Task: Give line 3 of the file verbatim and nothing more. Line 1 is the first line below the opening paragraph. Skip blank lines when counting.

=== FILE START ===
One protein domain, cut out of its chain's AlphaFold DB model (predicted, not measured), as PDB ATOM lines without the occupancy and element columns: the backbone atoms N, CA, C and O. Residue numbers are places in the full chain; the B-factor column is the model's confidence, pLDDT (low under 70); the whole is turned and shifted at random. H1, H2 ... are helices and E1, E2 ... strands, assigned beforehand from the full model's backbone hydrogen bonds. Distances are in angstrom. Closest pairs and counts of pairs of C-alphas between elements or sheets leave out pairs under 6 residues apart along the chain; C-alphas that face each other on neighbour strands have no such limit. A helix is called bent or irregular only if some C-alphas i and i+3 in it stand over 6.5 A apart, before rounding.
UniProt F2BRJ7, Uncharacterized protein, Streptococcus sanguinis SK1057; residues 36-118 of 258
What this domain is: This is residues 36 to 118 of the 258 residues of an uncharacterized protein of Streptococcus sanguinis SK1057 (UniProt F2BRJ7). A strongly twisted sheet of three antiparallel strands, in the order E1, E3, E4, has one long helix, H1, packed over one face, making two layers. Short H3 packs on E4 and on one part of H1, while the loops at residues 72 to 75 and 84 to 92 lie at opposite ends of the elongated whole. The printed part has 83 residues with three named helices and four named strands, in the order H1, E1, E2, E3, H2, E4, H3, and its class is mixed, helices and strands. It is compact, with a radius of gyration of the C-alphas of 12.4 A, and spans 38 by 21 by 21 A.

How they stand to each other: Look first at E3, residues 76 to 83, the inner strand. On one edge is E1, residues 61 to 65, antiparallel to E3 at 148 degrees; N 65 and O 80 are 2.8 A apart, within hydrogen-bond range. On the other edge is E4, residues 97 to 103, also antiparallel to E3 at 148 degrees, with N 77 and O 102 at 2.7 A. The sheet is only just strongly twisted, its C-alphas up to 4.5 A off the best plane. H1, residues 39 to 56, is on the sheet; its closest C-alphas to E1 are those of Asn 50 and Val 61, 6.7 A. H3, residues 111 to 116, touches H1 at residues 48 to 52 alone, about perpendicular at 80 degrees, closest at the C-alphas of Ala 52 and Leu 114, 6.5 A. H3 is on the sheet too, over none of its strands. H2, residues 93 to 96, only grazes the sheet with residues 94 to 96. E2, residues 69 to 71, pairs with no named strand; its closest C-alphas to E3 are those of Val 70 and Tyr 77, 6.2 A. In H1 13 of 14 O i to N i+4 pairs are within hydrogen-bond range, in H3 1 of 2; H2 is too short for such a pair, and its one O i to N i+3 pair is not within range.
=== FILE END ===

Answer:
How they stand to each other: Look first at E3, residues 76 to 83, the inner strand. On one edge is E1, residues 61 to 65, antiparallel to E3 at 148 degrees; N 65 and O 80 are 2.8 A apart, within hydrogen-bond range. On the other edge is E4, residues 97 to 103, also antiparallel to E3 at 148 degrees, with N 77 and O 102 at 2.7 A. The sheet is only just strongly twisted, its C-alphas up to 4.5 A off the best plane. H1, residues 39 to 56, is on the sheet; its closest C-alphas to E1 are those of Asn 50 and Val 61, 6.7 A. H3, residues 111 to 116, touches H1 at residues 48 to 52 alone, about perpendicular at 80 degrees, closest at the C-alphas of Ala 52 and Leu 114, 6.5 A. H3 is on the sheet too, over none of its strands. H2, residues 93 to 96, only grazes the sheet with residues 94 to 96. E2, residues 69 to 71, pairs with no named strand; its closest C-alphas to E3 are those of Val 70 and Tyr 77, 6.2 A. In H1 13 of 14 O i to N i+4 pairs are within hydrogen-bond range, in H3 1 of 2; H2 is too short for such a pair, and its one O i to N i+3 pair is not within range.